Our level of gratitude seldom stays the same. Some days we feel more grateful than others, even if the circumstances of our lives haven’t changed. That isn’t a major issue by itself, after all, feelings change. But the bigger issue is how our feelings affect our attitude and behavior. If I feel more grateful, then I’m much more likely to maintain a grateful attitude, and behave in a way that’s consistent with having a soul that is content and at peace. That also means that if I don’t feel grateful, then my attitude and actions are probably going to reveal that unrest.
Gratitude is certainly connected to our emotions, but it is also connected to something else; something that affects our emotions. It’s perspective. The perspective I have when I take a look at my lot in life and see my circumstances will immediately affect how I feel. If my perspective focuses more on what I don’t have rather than what I do have, then I will feel that life is unfair, or that I don’t have that much to be thankful for. If my perspective looks at my lot in life, and compares it to what I see (or assume) other people have, then my perspective may cause me to be envious. Or grateful, depending on who I’m drawing the comparison with. If I want to change how I feel about my life, my circumstances, and what I may or may not have going for me, then I have to change my perspective.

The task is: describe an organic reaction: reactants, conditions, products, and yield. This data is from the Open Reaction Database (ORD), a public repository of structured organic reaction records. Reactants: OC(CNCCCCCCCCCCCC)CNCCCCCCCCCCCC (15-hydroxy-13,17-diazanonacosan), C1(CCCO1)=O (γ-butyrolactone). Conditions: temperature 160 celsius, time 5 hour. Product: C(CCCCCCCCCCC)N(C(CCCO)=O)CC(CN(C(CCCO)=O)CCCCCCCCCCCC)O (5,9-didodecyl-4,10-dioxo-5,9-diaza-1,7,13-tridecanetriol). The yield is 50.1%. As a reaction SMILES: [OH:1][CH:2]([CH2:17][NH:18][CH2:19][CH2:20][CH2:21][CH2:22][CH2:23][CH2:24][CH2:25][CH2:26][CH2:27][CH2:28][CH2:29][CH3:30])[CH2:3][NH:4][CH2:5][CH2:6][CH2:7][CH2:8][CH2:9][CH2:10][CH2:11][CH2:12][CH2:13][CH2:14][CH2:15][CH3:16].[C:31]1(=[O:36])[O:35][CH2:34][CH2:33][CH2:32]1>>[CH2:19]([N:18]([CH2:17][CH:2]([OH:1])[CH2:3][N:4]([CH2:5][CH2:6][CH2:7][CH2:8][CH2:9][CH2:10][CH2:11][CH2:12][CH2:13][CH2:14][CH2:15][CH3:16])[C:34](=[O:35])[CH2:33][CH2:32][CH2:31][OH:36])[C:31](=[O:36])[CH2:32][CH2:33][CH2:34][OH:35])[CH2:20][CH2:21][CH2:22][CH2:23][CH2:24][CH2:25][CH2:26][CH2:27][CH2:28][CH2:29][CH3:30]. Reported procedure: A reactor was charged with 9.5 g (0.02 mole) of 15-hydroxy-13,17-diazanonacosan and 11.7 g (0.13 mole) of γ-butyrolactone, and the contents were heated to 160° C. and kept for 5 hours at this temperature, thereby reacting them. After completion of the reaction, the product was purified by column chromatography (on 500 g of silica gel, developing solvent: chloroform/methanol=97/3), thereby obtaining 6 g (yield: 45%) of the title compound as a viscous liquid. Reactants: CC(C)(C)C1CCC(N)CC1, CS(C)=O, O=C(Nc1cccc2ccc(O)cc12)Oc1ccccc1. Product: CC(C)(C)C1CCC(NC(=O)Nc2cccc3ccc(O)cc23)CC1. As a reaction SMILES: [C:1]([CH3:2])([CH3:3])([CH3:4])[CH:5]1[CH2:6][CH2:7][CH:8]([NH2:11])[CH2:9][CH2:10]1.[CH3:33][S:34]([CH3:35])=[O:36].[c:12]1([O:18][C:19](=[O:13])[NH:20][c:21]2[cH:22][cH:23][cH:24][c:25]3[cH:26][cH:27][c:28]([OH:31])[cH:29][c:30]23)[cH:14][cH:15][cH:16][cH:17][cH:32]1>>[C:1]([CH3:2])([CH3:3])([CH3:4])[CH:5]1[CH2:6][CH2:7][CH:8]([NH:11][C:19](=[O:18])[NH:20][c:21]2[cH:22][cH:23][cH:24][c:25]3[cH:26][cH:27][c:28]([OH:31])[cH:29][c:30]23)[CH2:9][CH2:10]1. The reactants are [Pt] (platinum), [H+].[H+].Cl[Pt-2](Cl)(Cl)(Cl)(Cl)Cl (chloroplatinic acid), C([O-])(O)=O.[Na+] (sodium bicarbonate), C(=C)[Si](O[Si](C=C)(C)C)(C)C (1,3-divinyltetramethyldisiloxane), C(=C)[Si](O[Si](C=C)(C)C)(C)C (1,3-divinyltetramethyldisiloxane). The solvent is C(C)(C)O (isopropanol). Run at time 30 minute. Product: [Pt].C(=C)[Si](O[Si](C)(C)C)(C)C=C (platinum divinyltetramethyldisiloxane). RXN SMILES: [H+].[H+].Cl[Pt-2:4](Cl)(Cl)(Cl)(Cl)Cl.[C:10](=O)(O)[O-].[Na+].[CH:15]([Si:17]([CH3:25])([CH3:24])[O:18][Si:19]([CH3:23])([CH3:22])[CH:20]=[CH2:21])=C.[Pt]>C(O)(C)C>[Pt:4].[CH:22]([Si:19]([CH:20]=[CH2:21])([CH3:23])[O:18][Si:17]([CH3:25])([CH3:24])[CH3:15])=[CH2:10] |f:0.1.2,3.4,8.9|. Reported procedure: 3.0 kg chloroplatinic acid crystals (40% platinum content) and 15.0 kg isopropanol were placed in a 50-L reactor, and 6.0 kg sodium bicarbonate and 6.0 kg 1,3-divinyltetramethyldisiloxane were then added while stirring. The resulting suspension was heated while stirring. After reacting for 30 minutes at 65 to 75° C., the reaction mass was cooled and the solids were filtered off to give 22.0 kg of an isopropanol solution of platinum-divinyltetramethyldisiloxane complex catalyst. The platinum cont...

This Sunday at Liberty Hill this is what we will be focusing on; adjusting the heart and mind behind gratitude. If we can see ourselves differently, then perhaps we will also see others differently. And God, too. Thanksgiving is quickly approaching. Hopefully, we can find a perspective that keeps it from never leaving.
Pastor Joe Payne